Attorneys representing former Penn State University president Graham Spanier, who has been charged with perjury in connection with the Jerry Sandusky sex abuse investigation, asked a judge today to toss out the charges against him.
Prosecutors charged Mr. Spanier, 64, with perjury, obstruction of justice and endangering the welfare of children earlier this month, saying he and other administrators were part of a "conspiracy of silence" aimed at covering up accusations that Sandusky sexually abused boys over a 15-year period.
His arguments, like those presented by former senior vice president of business and finance Gary Schultz and suspended athletic director Tim Curley in their cases, hinge largely upon the role played by Cynthia Baldwin, who was general counsel for the university during the grand jury investigation.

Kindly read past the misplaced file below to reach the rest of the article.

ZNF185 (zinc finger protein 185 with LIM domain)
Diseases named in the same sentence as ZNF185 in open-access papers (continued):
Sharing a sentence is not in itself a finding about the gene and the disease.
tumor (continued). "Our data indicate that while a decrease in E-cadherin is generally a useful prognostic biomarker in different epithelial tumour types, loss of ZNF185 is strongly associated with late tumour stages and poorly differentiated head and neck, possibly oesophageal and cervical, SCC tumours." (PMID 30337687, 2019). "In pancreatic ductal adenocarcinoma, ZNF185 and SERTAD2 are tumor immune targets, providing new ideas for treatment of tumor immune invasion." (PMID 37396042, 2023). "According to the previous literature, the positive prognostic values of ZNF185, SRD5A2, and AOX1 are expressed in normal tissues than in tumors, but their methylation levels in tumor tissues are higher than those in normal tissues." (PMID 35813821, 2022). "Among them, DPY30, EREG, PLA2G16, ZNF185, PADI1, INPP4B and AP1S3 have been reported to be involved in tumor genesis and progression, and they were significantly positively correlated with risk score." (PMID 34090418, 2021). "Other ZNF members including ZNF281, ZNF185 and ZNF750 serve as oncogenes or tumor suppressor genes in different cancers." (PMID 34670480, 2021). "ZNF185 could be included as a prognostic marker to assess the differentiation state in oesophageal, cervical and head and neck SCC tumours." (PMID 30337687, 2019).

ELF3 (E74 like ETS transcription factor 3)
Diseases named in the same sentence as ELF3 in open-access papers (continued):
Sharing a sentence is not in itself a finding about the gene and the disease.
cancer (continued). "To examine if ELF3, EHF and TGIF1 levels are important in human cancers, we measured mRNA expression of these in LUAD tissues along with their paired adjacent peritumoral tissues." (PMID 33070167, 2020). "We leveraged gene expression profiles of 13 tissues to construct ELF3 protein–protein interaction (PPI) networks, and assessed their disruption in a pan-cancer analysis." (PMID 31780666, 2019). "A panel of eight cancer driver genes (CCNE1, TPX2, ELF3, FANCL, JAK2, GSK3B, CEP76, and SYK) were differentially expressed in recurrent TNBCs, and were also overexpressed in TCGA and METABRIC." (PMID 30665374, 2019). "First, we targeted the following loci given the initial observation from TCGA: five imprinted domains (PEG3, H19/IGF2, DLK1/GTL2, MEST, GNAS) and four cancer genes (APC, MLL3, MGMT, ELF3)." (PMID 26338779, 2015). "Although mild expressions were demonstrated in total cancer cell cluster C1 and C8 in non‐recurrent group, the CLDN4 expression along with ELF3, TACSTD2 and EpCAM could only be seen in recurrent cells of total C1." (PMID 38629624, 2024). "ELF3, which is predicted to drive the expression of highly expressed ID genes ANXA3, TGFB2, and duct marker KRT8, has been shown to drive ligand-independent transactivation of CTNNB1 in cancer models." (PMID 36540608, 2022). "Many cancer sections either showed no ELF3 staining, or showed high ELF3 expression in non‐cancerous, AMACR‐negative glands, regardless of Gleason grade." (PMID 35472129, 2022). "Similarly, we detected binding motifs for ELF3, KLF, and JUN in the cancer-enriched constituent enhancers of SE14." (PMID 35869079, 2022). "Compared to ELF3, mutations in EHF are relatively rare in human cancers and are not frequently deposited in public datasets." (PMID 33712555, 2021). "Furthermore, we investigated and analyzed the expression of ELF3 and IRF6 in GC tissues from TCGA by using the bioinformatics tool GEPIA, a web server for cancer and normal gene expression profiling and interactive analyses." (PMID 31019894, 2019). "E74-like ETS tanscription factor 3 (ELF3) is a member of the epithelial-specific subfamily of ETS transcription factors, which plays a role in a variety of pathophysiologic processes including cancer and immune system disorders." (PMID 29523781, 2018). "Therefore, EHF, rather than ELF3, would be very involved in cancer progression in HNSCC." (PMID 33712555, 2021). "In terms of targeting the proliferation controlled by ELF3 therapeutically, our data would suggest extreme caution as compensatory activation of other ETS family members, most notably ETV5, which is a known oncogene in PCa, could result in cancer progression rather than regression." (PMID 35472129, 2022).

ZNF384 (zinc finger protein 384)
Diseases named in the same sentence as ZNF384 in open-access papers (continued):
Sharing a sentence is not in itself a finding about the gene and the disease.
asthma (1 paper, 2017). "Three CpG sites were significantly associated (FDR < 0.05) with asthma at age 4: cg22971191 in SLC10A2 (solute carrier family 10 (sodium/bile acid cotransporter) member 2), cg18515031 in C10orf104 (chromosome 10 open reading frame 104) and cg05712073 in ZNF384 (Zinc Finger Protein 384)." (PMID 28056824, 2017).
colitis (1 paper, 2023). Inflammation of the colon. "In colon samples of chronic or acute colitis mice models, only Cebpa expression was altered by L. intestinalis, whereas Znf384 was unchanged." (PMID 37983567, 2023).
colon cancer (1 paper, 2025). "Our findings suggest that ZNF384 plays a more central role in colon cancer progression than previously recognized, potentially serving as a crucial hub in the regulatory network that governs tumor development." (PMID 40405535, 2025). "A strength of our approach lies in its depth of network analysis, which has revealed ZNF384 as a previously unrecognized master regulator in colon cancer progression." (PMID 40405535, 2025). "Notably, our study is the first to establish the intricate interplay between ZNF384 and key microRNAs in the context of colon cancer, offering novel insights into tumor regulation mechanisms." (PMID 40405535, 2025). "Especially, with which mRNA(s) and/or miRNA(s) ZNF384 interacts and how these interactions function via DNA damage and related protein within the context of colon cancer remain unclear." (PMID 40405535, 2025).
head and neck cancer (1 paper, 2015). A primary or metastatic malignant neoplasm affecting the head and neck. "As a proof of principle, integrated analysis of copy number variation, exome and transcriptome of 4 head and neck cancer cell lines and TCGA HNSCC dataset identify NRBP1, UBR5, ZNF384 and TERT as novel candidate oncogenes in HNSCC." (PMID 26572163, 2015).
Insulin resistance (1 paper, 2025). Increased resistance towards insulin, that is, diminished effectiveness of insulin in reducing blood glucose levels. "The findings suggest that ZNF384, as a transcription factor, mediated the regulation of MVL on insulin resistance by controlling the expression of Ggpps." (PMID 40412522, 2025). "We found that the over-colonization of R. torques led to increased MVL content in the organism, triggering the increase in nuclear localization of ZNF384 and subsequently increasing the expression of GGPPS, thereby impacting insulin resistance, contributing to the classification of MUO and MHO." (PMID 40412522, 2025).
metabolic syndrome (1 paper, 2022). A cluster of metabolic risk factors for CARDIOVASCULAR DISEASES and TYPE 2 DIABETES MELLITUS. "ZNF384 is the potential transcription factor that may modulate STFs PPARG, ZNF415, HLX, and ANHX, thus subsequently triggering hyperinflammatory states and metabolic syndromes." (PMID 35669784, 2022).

Attorneys representing Mr. Spanier, Mr. Curley and Mr. Schultz have said their clients believed Ms. Baldwin was representing them, but she later told investigators from the group led by former FBI director Louis Freeh that she was representing the university.
In the motion filed today, Mr. Spanier's lawyers argue that if Ms. Baldwin was representing Mr. Spanier, her testimony, which the grand jury presentment says prosecutors relied upon, would violate attorney-client privilege. If she was not representing Mr. Spanier, the charges should be thrown out because Mr. Spanier was denied his right to an attorney, mistakenly believing that he already had one, his attorneys argue.
Lawyers representing Mr. Spanier also filed a motion today asking the judge to postpone Mr. Spanier's Dec. 13 preliminary hearing, saying that they would like to have time to file appeals if their requests regarding Ms. Baldwin's testimony are denied.
Liz Navratil: firstname.lastname@example.org, 412-263-1438 or on Twitter @LizNavratil.